Finovate 2009: Online Financial Services Showcase

Finovate 2009 logoI spent the day at Finovate2009, a conference where companies with innovative web-based financial products and services strut their stuff for an audience of potential customers, analysts, and reporters. I’ve covered personal finance and accounting software for years, and watching its migration to the web is fascinating: You don’t hear much anymore about the privacy concerns that once dogged anything to do with accessing financial information online, or entrusting it to a Web service.

The clearest trend of the day: Business models that depend on financial institutions to pay for consumer-facing services. It seems that few firms expect to make money from consumer fees, ads or marketing offers.

The services themselves were all over the map. I was particularly fascinated by a couple of electronic check deposit services. MShift has technology that lets you electronically deposit checks by submitting photographs (front and back) captured with any 2-megapixel or greater phone camera.

Fidelity National Information Services has developed technology that not only lets consumers submit a scanned checks, but gives institutions tools to assess the risk involved in accepting the check. Is it from a valid account? Does the depositor have a history of bounced deposits? Is there anything unusual that might justify placing the funds on hold? If so, the service raises a red flag.

A couple of personal finance management services designed for financial institutions to offer customers showed off nifty new bells and whistles. Yodlee will introduce a highly customizable user interface for which third parties can develop widgets; FinanceWorks (from Intuit-owned Digital Insight) will integrate with Intuit’s TurboTax to make entering tax info easier than ever. Both were among the best-of-show winners based on Finovate attendee votes.

Another show winner was First ROI and BancVue’s Kasasa–basically a rewards checking program created for small community lenders. BancVue provides the technology and, perhaps more importantly, brand marketing services that these small banks and credit unions wouldn’t be able to afford on their own. I was also impressed by S1 Enterprise‘s suite of template applications that institutions can customize and offer their customers.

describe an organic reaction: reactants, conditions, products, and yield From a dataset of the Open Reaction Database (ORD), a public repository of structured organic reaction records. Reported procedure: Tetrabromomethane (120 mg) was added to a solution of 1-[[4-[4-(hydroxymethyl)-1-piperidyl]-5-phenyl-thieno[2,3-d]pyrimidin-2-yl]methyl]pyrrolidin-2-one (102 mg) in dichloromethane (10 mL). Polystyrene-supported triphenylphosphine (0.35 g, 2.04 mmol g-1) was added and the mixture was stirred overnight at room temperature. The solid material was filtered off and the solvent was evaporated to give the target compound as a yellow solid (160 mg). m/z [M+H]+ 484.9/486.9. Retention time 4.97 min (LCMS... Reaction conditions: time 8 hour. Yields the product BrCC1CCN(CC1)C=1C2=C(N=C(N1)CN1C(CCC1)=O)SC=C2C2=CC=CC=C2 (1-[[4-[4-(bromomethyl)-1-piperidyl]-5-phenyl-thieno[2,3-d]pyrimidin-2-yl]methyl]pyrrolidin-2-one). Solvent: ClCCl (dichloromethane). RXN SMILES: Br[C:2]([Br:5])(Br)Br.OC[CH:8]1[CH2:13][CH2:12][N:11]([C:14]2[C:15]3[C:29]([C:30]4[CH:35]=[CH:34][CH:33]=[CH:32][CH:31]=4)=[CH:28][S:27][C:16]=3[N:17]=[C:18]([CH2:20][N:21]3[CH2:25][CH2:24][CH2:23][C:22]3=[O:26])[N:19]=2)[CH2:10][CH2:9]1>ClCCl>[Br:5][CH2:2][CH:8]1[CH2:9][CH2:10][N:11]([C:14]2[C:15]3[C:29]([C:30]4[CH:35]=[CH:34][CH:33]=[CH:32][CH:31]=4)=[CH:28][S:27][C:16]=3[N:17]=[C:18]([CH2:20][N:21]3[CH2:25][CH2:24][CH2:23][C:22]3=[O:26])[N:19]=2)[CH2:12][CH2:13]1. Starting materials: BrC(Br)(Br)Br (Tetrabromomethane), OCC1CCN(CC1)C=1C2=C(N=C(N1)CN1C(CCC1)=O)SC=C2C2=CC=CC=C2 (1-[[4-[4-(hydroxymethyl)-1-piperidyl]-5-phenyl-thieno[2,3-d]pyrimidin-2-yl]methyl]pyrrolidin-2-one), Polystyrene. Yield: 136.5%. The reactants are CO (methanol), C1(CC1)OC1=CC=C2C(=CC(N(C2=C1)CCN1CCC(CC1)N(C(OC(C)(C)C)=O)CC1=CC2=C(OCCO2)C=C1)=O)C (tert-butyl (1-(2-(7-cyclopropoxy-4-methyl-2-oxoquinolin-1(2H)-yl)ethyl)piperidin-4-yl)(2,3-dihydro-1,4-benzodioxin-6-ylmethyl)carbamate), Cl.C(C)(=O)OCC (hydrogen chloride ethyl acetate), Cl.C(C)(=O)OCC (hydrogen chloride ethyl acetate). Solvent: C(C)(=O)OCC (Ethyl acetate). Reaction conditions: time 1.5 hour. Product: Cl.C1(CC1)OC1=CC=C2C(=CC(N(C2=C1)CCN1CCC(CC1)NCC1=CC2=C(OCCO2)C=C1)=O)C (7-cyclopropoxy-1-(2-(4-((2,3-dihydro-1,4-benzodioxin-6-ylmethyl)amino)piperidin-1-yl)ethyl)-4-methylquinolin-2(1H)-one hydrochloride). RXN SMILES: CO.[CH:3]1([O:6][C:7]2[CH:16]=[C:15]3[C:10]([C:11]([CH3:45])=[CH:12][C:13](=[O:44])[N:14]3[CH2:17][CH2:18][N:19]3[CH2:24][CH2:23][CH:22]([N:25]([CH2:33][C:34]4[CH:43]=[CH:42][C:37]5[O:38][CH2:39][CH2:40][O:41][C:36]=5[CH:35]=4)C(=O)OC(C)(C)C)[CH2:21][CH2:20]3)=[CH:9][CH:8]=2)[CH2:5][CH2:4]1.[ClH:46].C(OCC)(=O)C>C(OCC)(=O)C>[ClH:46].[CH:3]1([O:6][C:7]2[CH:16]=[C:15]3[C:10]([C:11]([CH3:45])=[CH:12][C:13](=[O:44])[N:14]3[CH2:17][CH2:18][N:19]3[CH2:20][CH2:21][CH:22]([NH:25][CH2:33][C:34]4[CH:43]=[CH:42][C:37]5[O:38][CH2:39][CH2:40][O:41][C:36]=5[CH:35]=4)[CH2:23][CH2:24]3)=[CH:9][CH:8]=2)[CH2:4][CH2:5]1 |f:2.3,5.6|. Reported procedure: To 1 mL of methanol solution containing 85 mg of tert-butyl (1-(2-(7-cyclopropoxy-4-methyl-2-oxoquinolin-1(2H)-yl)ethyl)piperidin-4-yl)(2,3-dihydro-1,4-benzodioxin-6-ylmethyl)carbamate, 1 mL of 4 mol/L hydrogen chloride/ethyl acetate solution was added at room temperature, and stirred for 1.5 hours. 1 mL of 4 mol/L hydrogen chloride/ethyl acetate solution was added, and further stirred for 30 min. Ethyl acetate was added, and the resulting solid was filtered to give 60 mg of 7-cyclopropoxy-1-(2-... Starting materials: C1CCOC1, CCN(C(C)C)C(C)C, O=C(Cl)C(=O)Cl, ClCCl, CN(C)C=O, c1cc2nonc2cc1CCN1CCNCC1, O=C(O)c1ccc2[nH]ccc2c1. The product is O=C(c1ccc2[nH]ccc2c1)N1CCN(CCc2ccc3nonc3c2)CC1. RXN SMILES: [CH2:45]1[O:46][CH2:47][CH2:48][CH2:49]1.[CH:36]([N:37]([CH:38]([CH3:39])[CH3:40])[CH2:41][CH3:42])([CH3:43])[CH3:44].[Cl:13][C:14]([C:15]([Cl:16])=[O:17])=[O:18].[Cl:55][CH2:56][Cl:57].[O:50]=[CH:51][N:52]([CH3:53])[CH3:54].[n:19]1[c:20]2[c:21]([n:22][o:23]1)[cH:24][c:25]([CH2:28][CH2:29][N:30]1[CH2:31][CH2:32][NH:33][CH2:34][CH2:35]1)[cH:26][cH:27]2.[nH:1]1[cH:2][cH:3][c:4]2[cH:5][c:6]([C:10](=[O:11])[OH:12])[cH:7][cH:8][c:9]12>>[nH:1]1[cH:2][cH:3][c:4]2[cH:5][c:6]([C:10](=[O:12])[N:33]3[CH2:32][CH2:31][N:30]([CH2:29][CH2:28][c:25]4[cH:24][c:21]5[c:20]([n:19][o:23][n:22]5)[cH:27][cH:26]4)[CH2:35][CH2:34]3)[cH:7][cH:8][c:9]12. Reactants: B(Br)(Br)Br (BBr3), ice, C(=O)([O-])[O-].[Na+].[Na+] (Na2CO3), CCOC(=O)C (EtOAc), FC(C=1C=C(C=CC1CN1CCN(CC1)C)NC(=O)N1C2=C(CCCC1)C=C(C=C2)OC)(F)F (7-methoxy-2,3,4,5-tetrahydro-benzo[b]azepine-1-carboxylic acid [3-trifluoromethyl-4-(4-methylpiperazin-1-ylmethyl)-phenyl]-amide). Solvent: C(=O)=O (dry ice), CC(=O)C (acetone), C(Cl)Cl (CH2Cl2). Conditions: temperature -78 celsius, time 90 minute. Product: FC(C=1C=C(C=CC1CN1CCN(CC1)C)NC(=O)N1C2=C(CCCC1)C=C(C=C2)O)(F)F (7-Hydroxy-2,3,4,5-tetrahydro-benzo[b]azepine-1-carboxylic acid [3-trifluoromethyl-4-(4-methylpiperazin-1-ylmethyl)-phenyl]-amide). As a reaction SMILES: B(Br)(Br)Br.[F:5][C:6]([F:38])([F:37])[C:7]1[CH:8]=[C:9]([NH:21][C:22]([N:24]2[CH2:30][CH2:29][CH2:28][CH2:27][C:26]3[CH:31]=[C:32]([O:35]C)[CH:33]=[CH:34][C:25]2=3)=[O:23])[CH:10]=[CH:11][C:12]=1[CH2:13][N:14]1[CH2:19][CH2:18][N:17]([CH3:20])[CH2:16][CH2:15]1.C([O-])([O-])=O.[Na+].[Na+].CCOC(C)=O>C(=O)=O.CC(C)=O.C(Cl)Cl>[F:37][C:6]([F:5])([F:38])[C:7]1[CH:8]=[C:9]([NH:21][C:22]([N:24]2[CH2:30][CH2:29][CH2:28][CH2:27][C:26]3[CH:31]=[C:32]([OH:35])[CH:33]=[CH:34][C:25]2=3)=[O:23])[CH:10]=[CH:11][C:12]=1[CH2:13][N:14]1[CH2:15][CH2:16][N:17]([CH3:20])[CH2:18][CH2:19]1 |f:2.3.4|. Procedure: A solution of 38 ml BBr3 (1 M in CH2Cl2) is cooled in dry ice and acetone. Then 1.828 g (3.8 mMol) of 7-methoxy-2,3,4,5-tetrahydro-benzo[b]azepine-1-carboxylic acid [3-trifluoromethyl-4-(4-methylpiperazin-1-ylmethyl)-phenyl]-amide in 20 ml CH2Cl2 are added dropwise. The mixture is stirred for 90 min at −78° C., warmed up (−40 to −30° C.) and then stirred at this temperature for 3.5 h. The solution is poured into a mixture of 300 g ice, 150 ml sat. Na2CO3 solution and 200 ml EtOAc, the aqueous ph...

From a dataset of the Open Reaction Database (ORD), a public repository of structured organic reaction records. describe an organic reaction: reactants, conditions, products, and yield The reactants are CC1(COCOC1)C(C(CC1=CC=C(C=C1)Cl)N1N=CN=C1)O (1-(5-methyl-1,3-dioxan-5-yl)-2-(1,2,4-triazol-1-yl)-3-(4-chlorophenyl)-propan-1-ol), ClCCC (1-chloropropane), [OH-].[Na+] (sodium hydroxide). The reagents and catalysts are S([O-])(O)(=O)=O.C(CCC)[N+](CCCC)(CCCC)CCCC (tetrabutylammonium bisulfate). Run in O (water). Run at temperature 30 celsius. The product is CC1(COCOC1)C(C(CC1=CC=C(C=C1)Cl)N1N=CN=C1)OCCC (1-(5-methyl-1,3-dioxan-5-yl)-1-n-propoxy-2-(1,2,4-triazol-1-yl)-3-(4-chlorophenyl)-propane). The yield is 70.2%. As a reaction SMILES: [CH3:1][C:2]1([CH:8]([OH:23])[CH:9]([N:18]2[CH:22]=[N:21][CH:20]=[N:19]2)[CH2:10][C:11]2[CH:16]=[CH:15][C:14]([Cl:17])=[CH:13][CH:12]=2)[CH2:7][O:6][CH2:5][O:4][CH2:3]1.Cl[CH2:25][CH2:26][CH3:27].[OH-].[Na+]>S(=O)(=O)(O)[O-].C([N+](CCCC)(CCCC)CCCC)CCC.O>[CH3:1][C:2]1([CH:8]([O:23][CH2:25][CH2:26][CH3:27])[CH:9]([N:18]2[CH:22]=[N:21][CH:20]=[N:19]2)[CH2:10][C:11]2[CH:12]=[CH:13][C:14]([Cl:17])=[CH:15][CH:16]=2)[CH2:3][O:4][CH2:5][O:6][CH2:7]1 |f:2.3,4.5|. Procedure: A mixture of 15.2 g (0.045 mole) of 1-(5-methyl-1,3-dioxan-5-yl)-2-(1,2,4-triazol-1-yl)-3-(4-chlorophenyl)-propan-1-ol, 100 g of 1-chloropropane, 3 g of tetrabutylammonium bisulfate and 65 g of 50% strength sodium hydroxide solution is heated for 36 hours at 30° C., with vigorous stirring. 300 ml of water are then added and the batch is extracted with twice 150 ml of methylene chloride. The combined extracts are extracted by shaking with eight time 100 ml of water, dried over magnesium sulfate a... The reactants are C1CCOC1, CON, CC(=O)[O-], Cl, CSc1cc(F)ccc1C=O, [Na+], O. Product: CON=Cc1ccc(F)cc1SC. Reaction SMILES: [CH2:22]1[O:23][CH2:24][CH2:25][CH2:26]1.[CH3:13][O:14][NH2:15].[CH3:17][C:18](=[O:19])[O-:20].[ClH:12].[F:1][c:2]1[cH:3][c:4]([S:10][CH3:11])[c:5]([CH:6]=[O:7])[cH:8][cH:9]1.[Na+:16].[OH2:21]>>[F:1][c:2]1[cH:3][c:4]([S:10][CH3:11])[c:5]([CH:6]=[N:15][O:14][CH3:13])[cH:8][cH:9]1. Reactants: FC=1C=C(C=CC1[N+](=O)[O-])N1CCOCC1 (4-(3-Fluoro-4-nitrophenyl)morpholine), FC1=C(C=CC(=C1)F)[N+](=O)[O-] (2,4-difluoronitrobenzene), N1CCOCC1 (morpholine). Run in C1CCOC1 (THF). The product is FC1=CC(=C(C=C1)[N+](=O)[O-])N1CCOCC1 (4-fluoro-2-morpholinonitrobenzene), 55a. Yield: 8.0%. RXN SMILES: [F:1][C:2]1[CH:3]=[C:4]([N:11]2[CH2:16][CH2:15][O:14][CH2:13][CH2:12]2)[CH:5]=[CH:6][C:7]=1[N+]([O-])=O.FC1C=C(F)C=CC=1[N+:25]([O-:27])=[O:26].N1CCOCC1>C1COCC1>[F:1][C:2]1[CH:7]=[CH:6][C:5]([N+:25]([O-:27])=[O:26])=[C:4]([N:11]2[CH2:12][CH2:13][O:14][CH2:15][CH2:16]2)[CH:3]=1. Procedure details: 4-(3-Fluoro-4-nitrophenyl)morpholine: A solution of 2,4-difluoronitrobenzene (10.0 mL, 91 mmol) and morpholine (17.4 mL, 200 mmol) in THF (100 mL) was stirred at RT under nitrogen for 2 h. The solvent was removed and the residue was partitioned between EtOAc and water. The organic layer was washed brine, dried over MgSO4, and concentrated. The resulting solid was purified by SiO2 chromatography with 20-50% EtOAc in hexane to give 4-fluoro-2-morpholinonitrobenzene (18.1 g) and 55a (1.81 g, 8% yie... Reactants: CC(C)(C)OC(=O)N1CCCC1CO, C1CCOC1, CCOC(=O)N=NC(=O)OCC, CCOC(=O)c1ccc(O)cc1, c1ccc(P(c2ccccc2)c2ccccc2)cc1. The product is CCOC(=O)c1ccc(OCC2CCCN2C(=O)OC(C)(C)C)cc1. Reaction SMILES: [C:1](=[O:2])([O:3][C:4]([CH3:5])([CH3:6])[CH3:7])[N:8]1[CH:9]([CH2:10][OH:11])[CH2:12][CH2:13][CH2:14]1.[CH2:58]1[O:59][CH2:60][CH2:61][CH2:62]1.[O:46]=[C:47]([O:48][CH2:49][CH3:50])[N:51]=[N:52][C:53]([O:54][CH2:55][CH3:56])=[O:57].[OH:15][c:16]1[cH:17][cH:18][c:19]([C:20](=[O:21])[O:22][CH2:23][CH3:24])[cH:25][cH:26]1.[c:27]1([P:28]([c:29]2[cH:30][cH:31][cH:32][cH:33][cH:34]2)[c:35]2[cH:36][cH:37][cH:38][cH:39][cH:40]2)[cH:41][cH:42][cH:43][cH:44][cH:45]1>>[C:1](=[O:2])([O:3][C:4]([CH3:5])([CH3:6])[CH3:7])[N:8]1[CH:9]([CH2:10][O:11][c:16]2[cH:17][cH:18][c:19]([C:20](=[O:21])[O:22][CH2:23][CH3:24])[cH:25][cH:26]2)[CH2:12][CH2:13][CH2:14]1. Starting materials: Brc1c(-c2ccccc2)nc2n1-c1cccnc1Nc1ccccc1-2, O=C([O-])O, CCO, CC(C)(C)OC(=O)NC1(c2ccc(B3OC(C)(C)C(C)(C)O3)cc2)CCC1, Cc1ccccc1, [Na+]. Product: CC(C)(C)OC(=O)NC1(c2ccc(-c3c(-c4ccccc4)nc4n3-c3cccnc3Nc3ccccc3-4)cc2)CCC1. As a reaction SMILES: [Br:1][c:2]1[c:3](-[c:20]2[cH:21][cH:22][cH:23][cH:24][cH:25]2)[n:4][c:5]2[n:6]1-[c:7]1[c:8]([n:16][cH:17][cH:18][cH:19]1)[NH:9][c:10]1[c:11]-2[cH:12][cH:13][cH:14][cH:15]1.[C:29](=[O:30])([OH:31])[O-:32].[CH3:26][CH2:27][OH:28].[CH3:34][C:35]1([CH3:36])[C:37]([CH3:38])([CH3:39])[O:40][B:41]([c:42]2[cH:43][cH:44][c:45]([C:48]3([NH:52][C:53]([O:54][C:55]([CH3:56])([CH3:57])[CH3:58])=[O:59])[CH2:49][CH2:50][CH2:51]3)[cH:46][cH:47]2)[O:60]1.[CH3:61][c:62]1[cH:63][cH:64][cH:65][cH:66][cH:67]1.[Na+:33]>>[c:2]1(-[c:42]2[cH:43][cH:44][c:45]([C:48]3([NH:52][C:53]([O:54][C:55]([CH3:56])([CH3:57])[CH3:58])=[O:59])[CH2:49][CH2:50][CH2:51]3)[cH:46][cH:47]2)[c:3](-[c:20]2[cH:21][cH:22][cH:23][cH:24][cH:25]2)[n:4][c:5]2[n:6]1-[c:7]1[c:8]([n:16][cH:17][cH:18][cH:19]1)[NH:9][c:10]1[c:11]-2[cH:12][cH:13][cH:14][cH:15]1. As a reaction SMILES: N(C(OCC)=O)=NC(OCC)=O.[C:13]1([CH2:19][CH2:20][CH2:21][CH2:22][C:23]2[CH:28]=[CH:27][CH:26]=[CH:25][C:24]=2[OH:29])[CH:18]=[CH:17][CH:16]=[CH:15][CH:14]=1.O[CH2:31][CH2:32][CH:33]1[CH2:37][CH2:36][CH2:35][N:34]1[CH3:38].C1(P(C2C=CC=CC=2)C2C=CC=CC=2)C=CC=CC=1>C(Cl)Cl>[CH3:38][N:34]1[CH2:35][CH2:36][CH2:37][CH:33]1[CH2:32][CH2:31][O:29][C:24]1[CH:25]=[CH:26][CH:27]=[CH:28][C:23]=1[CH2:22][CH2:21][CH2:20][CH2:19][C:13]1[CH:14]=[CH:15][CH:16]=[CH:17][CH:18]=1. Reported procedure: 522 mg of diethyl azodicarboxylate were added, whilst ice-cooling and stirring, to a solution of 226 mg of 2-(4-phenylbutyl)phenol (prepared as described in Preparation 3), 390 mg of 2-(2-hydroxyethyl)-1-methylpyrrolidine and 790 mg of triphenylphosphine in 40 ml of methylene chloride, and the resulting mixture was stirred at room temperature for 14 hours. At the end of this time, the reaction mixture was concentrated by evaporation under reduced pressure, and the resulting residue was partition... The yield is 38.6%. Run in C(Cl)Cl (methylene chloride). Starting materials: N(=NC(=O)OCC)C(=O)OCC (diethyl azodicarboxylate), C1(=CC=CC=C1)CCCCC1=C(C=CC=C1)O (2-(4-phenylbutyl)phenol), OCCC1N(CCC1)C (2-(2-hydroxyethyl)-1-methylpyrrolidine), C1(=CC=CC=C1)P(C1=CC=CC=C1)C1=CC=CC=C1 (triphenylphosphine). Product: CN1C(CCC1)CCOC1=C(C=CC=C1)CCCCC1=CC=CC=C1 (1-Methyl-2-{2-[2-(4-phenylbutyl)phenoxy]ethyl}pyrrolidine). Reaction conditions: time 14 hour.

Also present at the show were Mint.com, which is in the process of being acquired by Intuit (and is taking up residence on Yahoo’s home page), and Simplifi, which is making its financial planning and management service available to banks.

A couple of companies have created applications designed to educate kids (Skill-Life’s Cents City) and novice investors (TILE Financial-TILE stands for The Investment Learning Environment). Of personal interest to me as a newly self-employed writer is Outright.com‘s free small business accounting service. Billeo flags Google and Bing search results that have special offers (e.g. online coupon codes) for something you might be shopping for.

Finally, a number of companies are working on payment services. Bling Nation provides consumers with chip-equipped stickers to slap on the back of their cell phones and use, a la RFID, to make payments to merchants with Bling terminals. PayByMobile envisions a system where you’d fund an account (much the way you fund a prepaid cell phone account) that you could draw on to pay participating merchants using a SMS short code message.

CashEdge’s POPMoney (for Pay Other People Money) would empower people to send and request payments using e-mail and existing bank accounts. Payments to accounts at banks participating in the CashEdge network would occur immediately; otherwise, the user would have to provide wire transfer information.

I could go on, but it’s late. You can peruse the full list of presenters on the Finovate site.

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